A generic monad for navigating around arbitrary data structures

1.1 Graphs

FGL - A Functional Graph Library
The functional graph library provides a collection of graph operations.
Data.Relation
Part of the UMinho Haskell libraries, this library provides a representation and operations on relations. A special case of relations are graphs. The operations include graph chopping and slicing, strong connected component analysis, graphs metrics, and more.
Haskell Graph Automorphism Library
Jean-Philippe Bernardy's implementation of Brendan McKay's algorithm for graph canonic labeling and automorphism group (Nauty).

1.2 IO

Streams
Streams is a feature-rich, flexible, extensible, backward-compatible and fast I/O library. It supports various stream types: files and legacy Handle type, string and memory buffers, pipes. There is also common functionality, available for any stream: buffering, Char encoding, locking.


1.3 Mutable data

The Haskell STate Preprocessor
This is a short preprocessor for stateful Haskell programs. It aleviates the pain of performing single array lookup/write/update functions with some syntax to support it. It also supports hash table operations based on the HashTable implementation available from the author. Finally, it supports monadic if and monadic case constructions. It is lightweight in the sense that it performs no syntactic analysis and is essentially a character transformer.
Arrays & References Library
Featuring:
  • Unboxed references in IO and ST monads
  • Monad-independent interfaces to boxed and unboxed references
  • Syntax sugar to make using of mutable objects easier (=:, +=, -=,..)
  • Reimplemented Arrays library with the following improvements:
  • Unboxed arrays now can be used in polymorphic functions
  • The MArray class now supports arrays with dynamic bounds
  • Implementation of dynamic (resizable) arrays

See also Modern array libraries

1.4 Strings

Data.ByteString
The FPS library provides mmapped and malloc'd packed strings (byte arrays held by a ForeignPtr), along with a list interface to these strings. It lets you do extremely fast I/O in Haskell; in some cases, even faster than typical C implementations, as well as conserving space.
MissingH
MissingH is a library of pure-Haskell utility functions relating to strings, logging, and I/O.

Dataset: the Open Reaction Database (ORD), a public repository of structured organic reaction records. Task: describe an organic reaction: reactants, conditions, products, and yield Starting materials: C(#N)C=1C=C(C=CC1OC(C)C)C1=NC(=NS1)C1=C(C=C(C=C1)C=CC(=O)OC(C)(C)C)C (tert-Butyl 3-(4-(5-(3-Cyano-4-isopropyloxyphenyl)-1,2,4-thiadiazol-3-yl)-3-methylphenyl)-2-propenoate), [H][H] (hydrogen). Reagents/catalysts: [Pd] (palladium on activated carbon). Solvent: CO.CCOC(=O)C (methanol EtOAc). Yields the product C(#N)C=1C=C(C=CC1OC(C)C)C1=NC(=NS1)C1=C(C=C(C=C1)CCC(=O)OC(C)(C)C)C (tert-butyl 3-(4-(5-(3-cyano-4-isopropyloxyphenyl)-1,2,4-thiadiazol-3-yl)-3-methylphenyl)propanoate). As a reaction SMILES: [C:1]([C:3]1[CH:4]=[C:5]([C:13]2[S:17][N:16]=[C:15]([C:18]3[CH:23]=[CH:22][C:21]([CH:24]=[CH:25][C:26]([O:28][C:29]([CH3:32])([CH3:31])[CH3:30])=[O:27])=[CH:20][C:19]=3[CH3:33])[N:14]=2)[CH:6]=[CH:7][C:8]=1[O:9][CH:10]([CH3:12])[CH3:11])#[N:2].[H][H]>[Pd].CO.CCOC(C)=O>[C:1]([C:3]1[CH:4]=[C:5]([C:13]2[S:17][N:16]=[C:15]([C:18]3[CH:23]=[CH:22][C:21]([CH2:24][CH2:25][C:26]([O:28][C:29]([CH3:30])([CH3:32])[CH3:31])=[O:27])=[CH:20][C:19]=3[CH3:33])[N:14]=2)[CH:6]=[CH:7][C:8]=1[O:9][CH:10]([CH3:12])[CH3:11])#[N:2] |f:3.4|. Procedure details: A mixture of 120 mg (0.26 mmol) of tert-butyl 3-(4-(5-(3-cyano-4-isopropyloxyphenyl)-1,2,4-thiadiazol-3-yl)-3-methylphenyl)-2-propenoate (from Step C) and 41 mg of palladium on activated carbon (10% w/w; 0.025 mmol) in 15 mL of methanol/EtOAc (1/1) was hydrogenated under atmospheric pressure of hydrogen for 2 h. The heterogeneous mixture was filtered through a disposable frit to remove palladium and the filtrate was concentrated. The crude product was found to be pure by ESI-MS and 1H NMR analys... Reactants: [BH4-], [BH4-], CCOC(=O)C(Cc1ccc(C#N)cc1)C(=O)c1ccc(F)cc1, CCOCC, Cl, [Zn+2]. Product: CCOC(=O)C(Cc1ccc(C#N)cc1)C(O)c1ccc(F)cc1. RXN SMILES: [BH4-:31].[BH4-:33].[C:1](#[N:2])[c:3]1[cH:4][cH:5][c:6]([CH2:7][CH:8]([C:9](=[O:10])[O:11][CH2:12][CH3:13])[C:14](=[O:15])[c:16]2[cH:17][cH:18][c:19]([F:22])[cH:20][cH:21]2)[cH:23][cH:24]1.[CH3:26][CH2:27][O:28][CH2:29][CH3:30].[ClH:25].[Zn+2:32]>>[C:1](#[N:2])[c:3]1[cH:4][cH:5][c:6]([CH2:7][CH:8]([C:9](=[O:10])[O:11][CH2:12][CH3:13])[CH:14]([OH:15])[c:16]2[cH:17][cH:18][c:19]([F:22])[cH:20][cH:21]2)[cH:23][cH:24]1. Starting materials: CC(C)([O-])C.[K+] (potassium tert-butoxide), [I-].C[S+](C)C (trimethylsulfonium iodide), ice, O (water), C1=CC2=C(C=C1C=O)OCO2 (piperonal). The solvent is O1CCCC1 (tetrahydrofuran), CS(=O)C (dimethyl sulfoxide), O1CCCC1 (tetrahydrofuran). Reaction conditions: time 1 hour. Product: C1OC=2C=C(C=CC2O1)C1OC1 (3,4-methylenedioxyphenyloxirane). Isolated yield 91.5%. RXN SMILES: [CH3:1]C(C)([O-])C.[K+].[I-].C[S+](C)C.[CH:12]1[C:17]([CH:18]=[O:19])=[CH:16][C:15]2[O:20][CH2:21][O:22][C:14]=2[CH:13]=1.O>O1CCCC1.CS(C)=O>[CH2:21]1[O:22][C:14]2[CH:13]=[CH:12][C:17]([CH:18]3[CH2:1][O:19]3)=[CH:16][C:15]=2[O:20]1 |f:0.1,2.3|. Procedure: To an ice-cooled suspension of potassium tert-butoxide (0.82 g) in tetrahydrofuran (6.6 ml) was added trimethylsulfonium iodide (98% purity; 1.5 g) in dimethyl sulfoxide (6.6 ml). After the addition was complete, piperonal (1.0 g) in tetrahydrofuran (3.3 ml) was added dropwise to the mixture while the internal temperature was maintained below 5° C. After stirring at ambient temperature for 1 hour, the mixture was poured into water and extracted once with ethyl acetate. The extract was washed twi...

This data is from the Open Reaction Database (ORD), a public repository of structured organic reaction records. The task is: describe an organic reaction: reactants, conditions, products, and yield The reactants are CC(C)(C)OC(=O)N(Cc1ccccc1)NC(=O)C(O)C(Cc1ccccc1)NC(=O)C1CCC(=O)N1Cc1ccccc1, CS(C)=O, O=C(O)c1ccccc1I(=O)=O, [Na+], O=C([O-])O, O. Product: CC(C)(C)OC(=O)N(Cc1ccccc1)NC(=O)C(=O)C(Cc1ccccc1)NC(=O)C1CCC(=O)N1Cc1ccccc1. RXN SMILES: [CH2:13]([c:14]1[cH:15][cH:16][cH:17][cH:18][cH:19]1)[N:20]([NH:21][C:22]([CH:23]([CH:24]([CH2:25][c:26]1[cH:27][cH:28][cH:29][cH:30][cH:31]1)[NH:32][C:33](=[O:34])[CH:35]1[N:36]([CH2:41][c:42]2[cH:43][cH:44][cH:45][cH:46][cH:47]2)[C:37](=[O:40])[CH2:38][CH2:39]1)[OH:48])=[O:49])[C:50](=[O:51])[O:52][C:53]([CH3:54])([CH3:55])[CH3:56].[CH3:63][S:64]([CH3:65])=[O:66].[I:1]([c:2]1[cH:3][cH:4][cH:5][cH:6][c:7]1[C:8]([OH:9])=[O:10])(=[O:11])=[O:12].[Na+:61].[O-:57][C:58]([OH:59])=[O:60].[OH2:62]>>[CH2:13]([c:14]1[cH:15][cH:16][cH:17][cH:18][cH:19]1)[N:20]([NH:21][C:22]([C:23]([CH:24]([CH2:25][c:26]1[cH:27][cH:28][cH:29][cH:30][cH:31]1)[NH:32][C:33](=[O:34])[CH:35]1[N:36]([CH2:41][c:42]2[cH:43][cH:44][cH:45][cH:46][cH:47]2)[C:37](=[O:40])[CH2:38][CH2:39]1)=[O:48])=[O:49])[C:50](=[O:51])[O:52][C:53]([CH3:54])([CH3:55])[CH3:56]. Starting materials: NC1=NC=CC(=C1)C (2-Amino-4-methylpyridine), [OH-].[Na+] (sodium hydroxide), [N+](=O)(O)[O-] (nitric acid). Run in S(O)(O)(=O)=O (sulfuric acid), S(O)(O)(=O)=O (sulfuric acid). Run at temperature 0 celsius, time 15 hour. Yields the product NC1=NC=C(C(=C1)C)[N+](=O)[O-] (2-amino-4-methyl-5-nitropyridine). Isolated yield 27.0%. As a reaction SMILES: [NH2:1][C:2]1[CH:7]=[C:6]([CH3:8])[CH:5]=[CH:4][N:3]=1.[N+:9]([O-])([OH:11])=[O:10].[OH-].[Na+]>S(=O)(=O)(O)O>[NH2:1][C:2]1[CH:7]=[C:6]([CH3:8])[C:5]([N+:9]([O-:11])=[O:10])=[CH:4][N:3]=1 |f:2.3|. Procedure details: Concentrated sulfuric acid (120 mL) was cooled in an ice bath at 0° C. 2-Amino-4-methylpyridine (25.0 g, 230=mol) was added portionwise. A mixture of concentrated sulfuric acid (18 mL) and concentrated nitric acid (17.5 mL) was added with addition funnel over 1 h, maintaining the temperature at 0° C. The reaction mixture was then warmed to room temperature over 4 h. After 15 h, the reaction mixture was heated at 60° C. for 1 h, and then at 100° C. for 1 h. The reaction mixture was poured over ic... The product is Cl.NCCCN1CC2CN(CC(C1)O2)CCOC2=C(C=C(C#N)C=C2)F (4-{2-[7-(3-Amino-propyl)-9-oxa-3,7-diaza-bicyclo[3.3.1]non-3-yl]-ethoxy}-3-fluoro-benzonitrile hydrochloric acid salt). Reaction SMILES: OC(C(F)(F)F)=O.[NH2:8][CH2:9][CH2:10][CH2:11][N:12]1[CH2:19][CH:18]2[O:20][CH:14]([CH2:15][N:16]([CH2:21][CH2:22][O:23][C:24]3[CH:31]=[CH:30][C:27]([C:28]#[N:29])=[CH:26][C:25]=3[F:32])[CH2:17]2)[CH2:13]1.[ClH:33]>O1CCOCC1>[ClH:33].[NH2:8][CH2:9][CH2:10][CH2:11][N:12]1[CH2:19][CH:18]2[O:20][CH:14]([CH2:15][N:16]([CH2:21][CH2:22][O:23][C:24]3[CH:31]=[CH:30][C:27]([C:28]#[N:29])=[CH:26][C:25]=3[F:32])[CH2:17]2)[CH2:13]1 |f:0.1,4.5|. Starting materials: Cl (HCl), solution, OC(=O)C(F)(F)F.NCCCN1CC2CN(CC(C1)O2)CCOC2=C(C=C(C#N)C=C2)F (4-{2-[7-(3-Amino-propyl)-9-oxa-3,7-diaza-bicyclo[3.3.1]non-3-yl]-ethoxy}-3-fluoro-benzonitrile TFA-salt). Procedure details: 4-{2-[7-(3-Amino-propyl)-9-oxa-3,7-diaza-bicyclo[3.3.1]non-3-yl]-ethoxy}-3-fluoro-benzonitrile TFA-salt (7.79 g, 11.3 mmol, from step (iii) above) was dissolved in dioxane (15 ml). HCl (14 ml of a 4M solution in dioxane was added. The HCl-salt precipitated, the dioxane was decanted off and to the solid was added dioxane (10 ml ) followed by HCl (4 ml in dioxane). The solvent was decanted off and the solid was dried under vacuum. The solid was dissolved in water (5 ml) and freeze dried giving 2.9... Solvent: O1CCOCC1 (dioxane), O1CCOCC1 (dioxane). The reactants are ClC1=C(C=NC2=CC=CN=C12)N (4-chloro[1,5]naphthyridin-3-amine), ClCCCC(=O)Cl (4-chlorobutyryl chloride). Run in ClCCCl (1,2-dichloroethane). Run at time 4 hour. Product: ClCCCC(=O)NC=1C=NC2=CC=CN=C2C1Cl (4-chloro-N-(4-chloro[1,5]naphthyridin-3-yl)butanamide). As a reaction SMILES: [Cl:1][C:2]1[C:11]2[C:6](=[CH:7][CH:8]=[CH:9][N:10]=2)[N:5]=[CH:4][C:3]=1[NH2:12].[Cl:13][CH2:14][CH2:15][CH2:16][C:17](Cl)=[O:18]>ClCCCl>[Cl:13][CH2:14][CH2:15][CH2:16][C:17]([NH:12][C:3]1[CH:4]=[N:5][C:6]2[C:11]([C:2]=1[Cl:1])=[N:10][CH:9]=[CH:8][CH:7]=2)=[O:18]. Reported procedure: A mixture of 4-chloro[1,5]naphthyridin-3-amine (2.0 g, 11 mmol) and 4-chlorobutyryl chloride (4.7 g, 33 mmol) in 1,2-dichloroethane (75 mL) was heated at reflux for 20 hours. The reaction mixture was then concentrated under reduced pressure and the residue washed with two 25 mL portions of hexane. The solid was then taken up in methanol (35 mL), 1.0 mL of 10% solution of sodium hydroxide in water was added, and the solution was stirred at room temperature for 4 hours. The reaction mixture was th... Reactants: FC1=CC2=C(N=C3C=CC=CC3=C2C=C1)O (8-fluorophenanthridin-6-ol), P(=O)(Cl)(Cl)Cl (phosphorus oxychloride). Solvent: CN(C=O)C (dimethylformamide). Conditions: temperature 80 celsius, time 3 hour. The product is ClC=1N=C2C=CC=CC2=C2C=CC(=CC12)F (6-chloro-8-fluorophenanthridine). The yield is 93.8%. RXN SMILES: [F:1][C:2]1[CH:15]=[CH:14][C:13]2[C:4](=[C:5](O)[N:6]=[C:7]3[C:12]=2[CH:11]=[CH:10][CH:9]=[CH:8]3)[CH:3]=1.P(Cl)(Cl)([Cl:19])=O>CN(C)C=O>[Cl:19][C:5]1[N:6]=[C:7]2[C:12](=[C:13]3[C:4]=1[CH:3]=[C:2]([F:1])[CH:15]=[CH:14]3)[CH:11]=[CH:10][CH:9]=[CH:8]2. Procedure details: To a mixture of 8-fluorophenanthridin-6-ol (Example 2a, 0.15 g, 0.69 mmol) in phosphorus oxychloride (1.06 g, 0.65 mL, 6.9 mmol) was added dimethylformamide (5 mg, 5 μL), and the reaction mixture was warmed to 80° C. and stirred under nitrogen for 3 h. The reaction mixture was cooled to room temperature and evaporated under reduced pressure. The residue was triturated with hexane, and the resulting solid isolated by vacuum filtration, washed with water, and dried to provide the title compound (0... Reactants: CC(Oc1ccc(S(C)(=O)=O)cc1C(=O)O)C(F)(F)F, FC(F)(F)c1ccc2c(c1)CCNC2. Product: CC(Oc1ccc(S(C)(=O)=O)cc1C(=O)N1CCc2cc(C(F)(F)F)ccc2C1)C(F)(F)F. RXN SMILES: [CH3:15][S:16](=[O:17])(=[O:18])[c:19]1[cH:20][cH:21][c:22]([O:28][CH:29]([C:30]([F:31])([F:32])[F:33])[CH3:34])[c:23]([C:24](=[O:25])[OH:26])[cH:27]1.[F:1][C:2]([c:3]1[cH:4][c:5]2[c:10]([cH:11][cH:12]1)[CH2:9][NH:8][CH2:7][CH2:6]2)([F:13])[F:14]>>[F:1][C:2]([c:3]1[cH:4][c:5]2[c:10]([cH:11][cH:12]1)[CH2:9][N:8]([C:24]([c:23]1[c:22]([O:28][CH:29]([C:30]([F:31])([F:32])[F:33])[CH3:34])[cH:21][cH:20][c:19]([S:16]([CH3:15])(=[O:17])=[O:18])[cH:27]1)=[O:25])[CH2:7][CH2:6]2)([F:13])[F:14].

HsLocale
A locale-aware replacement for the standard IO routines, and support for wide strings
VariableExpansion
A library for variable expansion inside strings

1.5 Serialising data

NewBinary
A port of Malcolm Wallace's Binary library from NHC, offering facilities for heap compression and binary I/O. The de-facto standard for binary I/O in Haskell
SerTH
SerTH is a binary serialization library for Haskell. It supports serializing cyclic datatypes in a fast binary format. SerTH uses template haskell for deriving the serializing interface for new datatypes.
AltBinary
AltBinary is an exhaustive library that support binary I/O and serialization. It's part of Streams library, so serialization is possible to any I/O source, from String to memory-mapped file. It's also backward compatible with NewBinary library what makes translation of old code trivial. Very fast, very feature-rich, Hugs/GHC compatible, etc, etc...

1.6 Compressing data

Compression-2005
Features of the Compression-2005 Library:
  • easy and uniform access to most competitive free compression algorithms as of April'05: LZMA, PPMd and GRZip
  • all input/output performed via user-supplied functions (callbacks), so you can compress data in memory, files, pipes, sockets and anything else
  • all parameters of compression algorithm are defined with a single string, for example "lzma:8mb:fast:hc4:fb32".

Using this library, you can write whole bzip-like utility as one-liner! And it will compress even better than bzip2!

1.7 Benchmarking data structures

Auburn
Auburn is Graeme Moss's kit for benchmarking implementations of lazy data structures. Give it several implementations of an ADT (abstract data type) and it will tell you which one is best for your particular application.
Bench
Simple time and space benchmarking for various list-like data structures. Easily adapted to arbitrary structures